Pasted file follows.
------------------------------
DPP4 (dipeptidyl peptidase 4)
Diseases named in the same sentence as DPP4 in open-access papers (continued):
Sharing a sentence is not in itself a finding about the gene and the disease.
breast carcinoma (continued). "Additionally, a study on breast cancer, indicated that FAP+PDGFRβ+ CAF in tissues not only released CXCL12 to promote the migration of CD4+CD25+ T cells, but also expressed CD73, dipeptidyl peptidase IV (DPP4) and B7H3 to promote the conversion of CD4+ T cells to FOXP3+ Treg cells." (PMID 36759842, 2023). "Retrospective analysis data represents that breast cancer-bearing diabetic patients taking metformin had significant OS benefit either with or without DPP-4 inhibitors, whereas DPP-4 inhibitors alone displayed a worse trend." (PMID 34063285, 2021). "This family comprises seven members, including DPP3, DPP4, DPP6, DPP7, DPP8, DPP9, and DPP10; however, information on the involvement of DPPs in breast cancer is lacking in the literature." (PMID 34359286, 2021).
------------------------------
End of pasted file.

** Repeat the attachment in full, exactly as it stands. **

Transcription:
DPP4 (dipeptidyl peptidase 4)
Diseases named in the same sentence as DPP4 in open-access papers (continued):
Sharing a sentence is not in itself a finding about the gene and the disease.
breast carcinoma (continued). "Additionally, a study on breast cancer, indicated that FAP+PDGFRβ+ CAF in tissues not only released CXCL12 to promote the migration of CD4+CD25+ T cells, but also expressed CD73, dipeptidyl peptidase IV (DPP4) and B7H3 to promote the conversion of CD4+ T cells to FOXP3+ Treg cells." (PMID 36759842, 2023). "Retrospective analysis data represents that breast cancer-bearing diabetic patients taking metformin had significant OS benefit either with or without DPP-4 inhibitors, whereas DPP-4 inhibitors alone displayed a worse trend." (PMID 34063285, 2021). "This family comprises seven members, including DPP3, DPP4, DPP6, DPP7, DPP8, DPP9, and DPP10; however, information on the involvement of DPPs in breast cancer is lacking in the literature." (PMID 34359286, 2021).